A betrothal was often a formal ceremony that might be performed in front of a priest at the church door. In most cases, betrothal means to be formally engaged or married.
Marriage custom - With parental permission it was legal for boys to marry at 14 and girls at 12 although it was not usual or traditional for marriages at such young ages. The age of consent was 21 and boys would generally not marry until this age. "Elizabethan Wedding Customs." Elizabethan Wedding Customs. N.p., n.d. Web. 10 Mar. 2017.
Marriage custom- Once married, the wife came almost totally under the legal and social sway of her husband. Wives had little or no control over their property, nor could they inherit property or title (except in the royal succession), which would pass to their brothers. They were expected to show obedience to their husbands and, indeed, to all their male relatives. Disobedience might be punished by whipping or beatings. While a husband was supposed to show respect for his wife, his mistreatment of her was not uncommon. Men considered women to be weak in mind and body, and so, of necessity, they had to be guided by their husbands. Husbands were masters and rulers of their wives. Medici, Anthony G. "Society and Culture in Shakespeare’s Day." The Facts On File Companion to Shakespeare. William Baker and Kenneth Womack. Vol. 1. New York: Facts on File, 2012. 24-45. Facts On File Library of World Literature. Gale Virtual Reference Library. Web. 10 Mar. 2017.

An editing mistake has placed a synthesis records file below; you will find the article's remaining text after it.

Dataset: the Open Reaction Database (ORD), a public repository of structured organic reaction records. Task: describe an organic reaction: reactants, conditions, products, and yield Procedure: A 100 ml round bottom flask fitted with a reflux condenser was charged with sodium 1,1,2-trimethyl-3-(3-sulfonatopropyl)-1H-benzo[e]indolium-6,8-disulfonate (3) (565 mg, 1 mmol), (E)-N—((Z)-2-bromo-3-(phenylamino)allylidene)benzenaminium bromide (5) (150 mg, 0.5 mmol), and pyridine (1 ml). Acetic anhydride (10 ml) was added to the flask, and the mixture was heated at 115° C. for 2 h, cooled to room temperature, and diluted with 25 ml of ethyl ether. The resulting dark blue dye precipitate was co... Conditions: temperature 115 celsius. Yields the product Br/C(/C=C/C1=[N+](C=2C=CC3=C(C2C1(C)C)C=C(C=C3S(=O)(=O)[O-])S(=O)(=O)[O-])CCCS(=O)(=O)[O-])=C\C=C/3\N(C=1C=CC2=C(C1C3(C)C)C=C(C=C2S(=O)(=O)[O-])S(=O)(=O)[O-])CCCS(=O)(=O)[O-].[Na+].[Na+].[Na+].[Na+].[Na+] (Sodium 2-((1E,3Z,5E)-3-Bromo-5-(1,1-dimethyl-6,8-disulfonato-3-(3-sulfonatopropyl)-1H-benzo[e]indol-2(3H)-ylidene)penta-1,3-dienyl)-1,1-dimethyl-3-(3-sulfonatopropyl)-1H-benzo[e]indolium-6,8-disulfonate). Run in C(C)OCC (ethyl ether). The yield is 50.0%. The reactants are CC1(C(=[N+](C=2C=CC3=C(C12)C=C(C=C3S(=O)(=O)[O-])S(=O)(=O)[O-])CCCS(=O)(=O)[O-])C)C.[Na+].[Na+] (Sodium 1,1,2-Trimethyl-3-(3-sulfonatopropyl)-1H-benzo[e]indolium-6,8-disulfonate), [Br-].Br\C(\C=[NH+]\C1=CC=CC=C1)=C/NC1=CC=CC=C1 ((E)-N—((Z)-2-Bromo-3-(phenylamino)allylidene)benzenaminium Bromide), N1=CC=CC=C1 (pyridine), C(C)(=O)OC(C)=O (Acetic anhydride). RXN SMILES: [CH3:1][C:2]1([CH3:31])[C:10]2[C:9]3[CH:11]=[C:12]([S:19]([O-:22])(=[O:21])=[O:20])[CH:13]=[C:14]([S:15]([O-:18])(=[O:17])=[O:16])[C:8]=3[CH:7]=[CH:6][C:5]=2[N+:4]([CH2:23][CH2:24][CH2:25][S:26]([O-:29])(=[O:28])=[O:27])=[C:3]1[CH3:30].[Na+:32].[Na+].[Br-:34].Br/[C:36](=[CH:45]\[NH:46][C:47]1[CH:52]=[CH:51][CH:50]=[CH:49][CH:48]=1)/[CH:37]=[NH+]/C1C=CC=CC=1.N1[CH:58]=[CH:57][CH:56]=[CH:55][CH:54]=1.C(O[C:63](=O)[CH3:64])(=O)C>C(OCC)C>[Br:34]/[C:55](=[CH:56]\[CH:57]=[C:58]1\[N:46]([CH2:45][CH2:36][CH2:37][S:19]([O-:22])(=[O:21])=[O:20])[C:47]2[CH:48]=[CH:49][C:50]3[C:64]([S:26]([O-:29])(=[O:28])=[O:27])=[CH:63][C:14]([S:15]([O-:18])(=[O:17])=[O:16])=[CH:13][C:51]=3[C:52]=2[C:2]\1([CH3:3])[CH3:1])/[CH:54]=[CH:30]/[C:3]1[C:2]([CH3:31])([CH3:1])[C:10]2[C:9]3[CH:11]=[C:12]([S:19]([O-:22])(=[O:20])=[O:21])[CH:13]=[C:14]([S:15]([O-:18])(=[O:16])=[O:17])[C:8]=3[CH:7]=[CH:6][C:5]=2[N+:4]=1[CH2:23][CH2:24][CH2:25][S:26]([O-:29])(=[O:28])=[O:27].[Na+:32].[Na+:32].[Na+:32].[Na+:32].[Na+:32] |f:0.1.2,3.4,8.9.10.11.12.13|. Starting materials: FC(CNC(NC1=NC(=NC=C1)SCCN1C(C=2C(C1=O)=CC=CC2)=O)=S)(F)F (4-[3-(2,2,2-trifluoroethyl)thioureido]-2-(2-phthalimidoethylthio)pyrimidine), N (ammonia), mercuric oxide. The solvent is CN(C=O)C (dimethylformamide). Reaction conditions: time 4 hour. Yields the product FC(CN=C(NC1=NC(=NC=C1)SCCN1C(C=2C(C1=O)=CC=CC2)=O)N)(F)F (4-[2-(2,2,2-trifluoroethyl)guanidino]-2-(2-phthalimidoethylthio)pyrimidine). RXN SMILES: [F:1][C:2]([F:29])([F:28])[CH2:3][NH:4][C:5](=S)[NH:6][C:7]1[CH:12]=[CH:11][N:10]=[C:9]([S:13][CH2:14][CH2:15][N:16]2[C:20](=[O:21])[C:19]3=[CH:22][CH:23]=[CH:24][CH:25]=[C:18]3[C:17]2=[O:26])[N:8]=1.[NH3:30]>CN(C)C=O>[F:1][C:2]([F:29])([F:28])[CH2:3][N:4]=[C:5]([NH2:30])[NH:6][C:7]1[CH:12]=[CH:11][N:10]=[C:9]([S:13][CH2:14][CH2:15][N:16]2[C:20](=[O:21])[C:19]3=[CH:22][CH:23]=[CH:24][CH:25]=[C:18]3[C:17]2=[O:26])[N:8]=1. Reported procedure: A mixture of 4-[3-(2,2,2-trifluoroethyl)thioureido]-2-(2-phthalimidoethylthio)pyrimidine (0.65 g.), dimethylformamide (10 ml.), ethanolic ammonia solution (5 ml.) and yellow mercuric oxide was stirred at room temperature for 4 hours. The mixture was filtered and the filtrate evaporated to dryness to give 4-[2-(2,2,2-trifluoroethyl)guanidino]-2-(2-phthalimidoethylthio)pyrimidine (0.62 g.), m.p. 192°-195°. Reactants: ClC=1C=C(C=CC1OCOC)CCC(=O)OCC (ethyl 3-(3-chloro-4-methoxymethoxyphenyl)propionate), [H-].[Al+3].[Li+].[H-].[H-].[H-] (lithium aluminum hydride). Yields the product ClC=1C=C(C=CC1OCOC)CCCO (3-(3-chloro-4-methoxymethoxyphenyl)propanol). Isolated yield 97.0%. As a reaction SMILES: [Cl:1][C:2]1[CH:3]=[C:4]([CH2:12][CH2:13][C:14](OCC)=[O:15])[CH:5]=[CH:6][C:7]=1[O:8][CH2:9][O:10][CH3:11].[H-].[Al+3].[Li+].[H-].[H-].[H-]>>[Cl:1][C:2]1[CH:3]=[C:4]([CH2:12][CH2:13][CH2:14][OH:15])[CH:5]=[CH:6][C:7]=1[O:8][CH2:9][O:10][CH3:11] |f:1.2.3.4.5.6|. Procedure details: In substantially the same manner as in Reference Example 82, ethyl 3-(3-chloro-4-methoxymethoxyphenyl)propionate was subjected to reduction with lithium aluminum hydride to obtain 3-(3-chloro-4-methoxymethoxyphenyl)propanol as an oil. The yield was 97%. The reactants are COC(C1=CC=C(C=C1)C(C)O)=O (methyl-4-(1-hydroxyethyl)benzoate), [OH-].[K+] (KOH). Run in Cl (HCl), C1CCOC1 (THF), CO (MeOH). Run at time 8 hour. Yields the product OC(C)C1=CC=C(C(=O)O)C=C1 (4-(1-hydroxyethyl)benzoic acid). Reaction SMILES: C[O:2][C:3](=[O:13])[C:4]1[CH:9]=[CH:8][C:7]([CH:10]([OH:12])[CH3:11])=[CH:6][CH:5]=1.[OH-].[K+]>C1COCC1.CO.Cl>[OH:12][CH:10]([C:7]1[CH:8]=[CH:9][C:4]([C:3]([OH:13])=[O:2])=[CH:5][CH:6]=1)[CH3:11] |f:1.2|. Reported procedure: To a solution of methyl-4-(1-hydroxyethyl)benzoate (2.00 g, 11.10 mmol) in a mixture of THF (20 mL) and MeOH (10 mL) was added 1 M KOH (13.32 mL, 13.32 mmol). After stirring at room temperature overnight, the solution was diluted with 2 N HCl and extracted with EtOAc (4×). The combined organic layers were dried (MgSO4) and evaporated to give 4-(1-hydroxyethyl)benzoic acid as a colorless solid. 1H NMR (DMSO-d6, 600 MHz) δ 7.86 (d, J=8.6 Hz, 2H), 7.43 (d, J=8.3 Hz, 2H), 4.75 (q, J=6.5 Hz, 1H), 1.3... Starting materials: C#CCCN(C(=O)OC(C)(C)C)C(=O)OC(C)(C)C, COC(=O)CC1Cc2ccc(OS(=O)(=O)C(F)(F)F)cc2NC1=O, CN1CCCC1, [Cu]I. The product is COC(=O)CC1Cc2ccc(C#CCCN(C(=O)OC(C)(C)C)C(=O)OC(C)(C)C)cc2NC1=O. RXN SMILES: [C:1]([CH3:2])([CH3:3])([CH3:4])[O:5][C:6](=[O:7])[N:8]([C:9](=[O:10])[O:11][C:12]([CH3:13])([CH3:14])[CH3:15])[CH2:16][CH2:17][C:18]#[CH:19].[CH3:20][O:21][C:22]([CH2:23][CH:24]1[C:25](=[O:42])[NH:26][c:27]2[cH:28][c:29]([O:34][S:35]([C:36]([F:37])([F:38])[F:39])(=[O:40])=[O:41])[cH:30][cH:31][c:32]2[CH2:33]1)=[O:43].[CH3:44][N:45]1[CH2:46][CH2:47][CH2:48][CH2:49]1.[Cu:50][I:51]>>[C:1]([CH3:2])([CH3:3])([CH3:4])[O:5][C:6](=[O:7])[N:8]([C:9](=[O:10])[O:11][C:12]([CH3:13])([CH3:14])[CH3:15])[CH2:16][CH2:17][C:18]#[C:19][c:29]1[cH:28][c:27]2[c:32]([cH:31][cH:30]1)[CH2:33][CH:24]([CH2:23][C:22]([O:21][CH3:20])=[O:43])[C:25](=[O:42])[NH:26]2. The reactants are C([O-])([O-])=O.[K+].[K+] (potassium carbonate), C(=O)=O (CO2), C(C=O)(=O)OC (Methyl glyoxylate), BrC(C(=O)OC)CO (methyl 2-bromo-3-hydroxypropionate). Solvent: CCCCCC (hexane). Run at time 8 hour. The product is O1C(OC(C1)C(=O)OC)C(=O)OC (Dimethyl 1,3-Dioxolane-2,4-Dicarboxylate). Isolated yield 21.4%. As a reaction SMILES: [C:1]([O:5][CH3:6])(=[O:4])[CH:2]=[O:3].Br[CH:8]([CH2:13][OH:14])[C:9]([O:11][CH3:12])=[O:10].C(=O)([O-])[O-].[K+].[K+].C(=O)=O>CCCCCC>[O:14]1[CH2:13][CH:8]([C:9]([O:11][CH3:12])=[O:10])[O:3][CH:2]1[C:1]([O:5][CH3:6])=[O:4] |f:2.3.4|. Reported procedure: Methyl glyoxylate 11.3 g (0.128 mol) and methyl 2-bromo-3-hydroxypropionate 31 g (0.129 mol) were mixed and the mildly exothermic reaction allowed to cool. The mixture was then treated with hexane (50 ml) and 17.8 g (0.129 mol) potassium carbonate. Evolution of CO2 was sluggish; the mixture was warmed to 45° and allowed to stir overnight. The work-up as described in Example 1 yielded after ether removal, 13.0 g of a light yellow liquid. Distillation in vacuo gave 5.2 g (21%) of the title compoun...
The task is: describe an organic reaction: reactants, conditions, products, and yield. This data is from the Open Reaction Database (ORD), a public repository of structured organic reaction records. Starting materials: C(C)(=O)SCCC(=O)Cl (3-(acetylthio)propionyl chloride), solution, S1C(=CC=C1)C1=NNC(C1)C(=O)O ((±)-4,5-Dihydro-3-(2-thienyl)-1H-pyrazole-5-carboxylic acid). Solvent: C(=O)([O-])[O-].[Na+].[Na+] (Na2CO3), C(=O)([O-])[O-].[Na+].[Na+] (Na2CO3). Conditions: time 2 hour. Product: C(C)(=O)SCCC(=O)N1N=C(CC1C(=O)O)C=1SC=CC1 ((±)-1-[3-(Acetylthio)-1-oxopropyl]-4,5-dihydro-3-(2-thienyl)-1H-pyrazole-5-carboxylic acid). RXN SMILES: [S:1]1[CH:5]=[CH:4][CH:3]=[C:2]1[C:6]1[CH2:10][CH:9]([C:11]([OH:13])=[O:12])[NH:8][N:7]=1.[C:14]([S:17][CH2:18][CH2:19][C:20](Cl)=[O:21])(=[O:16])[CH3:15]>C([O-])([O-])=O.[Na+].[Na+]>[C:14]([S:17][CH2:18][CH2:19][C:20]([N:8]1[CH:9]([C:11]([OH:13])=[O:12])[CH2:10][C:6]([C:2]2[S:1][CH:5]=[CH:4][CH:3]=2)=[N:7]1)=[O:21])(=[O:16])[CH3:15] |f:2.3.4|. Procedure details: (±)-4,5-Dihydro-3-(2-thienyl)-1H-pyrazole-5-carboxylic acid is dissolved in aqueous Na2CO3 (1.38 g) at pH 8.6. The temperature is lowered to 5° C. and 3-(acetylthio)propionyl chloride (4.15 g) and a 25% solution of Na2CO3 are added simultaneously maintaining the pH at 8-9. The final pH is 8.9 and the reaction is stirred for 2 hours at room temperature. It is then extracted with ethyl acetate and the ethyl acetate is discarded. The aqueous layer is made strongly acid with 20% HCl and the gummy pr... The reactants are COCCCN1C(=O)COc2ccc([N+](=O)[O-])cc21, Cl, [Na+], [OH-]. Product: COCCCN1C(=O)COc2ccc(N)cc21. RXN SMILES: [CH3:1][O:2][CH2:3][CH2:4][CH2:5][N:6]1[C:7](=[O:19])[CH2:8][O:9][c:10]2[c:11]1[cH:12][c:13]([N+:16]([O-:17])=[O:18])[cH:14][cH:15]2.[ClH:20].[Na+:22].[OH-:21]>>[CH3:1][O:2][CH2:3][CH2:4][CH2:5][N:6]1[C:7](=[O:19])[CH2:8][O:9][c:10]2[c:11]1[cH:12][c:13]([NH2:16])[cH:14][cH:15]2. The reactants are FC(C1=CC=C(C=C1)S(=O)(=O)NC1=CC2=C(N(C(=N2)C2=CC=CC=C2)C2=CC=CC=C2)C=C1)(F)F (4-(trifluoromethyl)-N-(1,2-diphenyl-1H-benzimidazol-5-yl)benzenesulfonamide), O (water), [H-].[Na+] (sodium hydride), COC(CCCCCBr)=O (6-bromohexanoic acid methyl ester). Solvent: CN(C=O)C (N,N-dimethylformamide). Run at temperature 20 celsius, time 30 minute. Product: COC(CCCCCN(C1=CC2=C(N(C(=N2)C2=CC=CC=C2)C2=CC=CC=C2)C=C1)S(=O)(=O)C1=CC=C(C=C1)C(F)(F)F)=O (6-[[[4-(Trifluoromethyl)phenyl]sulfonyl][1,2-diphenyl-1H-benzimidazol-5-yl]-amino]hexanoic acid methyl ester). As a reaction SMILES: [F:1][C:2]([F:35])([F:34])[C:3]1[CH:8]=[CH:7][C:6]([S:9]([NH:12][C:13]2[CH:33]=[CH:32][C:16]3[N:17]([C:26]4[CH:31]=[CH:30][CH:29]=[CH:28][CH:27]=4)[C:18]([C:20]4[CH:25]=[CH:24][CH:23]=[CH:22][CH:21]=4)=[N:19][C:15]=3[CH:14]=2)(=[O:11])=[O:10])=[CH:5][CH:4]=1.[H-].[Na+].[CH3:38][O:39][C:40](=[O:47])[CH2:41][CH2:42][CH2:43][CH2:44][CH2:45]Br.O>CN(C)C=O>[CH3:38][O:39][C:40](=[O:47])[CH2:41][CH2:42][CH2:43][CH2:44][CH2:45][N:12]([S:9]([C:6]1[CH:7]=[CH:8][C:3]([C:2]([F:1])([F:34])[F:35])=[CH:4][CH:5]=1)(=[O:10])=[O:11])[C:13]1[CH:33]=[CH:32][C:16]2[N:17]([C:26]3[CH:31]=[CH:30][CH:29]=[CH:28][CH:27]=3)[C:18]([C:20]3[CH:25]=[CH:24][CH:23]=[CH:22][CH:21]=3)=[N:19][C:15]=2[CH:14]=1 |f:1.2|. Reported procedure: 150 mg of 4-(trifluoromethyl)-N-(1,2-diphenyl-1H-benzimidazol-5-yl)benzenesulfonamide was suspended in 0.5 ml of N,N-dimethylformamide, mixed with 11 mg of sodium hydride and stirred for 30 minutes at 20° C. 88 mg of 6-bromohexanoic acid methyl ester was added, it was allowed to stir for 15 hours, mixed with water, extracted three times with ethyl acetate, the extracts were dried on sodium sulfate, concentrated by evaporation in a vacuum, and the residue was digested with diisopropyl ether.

Marriage customs- A bride is not expected to wear a white dress. It can be any fashionable or current color and cut. White as a color for brides does not become entrenched until the 19th century. "More Wedding Customs." Life in Elizabethan England 62: More Wedding Customs. N.p., n.d. Web. 10 Mar. 2017.